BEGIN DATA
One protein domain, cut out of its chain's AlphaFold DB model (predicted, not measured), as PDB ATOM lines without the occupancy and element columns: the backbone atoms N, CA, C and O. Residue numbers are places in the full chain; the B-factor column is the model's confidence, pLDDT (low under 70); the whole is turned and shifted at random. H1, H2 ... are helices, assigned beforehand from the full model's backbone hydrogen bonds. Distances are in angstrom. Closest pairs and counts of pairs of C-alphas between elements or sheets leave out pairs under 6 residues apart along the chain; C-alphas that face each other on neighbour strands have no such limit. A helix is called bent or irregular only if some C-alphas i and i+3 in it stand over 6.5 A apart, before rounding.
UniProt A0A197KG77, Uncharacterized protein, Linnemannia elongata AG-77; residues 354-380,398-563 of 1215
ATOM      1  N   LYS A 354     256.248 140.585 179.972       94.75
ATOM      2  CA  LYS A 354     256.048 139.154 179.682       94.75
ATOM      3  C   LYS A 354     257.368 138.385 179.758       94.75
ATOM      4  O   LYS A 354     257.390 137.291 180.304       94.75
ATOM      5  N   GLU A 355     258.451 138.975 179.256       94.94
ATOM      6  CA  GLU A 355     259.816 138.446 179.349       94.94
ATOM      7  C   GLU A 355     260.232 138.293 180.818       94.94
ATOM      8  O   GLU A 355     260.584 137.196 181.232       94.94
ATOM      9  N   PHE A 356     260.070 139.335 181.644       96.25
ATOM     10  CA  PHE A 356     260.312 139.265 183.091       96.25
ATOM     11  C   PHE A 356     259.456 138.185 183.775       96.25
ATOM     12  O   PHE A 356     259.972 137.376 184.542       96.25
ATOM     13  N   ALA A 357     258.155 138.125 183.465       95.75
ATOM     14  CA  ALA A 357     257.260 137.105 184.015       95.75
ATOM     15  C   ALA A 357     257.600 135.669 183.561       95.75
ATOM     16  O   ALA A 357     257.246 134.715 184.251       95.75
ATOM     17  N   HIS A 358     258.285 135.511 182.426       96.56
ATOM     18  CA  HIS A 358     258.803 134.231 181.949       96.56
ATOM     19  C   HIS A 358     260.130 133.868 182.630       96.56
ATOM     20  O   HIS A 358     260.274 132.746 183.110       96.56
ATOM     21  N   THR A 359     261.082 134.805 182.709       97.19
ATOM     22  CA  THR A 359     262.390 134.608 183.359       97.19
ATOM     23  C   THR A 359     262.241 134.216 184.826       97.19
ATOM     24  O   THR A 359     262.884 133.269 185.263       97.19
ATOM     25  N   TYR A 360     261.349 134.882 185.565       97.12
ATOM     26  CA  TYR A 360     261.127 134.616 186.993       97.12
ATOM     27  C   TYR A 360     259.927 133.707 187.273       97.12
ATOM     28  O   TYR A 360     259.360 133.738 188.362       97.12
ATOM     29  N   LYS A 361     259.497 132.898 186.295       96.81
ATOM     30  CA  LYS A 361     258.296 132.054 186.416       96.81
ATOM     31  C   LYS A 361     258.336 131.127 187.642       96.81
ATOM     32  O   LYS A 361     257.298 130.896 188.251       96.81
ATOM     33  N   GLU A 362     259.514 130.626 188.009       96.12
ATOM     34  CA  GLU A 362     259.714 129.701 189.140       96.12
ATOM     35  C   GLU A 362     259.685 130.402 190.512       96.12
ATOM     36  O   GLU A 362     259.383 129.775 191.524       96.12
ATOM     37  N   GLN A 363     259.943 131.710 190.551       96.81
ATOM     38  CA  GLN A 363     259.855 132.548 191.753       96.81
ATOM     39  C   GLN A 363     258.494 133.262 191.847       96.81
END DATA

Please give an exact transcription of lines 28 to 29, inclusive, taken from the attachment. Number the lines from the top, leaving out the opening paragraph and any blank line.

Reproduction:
ATOM     27  C   TYR A 360     259.927 133.707 187.273       97.12
ATOM     28  O   TYR A 360     259.360 133.738 188.362       97.12